So, I follow my heart. When my 5 year old is bucking up and throwing a fit I take the time to sit beside him and be very quiet and calm him with soft words and a gentle touch on his back. When the 11 year old gets all attitude-y, I back off and give him space to take a walk down the street. I give plenty of love and hugs. I take time to listen to them so that they will in turn listen to me when I need them to. I play with them. I leave the laundry basket of wet clothes sitting by the clothesline to play an impromptu game of football or take them for a walk around the block. I don’t own a cell phone because when I am at the park with my kids I want to be catching my kid at the bottom of the slide or pushing them on the swing, not texting someone. Because they are only little so long. This time is precious.
This time is precious and comes with much responsibility.
Someday they will all be grown up and my job will be done. There are no rewind buttons. No second chances. What I teach them today will mold them into the men and woman they will someday become. This is my legacy. This is crucial that I do it right. Not by the books or other peoples opinions. But that I follow my own heart so at the end of it all my kids can look back and know how loved they truly were.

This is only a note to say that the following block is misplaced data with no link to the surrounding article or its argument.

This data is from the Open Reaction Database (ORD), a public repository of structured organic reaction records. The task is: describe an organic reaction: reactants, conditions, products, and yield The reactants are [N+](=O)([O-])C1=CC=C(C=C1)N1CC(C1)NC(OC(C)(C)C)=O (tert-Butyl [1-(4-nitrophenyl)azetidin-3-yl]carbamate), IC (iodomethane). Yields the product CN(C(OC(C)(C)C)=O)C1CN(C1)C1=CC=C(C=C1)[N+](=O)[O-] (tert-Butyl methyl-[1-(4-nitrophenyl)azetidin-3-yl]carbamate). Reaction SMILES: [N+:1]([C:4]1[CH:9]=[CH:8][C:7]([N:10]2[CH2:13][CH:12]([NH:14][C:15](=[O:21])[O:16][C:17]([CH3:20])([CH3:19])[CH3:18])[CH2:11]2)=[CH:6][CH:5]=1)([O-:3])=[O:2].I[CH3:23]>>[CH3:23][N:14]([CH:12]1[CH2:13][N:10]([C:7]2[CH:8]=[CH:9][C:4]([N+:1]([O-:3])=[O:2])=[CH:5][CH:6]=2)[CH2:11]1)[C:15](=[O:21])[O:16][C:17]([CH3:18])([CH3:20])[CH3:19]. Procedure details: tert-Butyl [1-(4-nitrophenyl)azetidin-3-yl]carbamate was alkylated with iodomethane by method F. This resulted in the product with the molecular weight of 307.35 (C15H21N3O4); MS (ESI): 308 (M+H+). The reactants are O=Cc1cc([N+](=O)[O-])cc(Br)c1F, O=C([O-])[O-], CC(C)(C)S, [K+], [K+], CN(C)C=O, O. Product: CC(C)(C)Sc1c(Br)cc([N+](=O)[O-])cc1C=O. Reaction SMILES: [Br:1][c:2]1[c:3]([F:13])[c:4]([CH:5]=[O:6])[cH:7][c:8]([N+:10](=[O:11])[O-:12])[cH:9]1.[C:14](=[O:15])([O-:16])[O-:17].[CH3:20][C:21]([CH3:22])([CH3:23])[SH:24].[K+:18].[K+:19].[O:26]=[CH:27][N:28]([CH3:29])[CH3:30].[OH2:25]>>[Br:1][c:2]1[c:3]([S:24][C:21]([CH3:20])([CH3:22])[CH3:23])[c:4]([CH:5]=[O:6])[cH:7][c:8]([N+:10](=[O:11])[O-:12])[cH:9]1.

This is love. Discipline with a firm stance and a whole lot of grace and empathy.

Daddy’s Girl



My daughter is inarguably a Daddys girl already. She’s been gracing this planet with her presence for a little under three weeks and she already has that man wrapped around her tiny little finger. He comes home from work and after greeting the other kids he will swoop and scoop her up, cradle her to him and croon sweet nothings about “Princess” and “Pretty Girl.” When he holds her against his chest she will instinctively curl in like a cashew and burrow her face against his chest or shoulder. It’s love at it’s finest.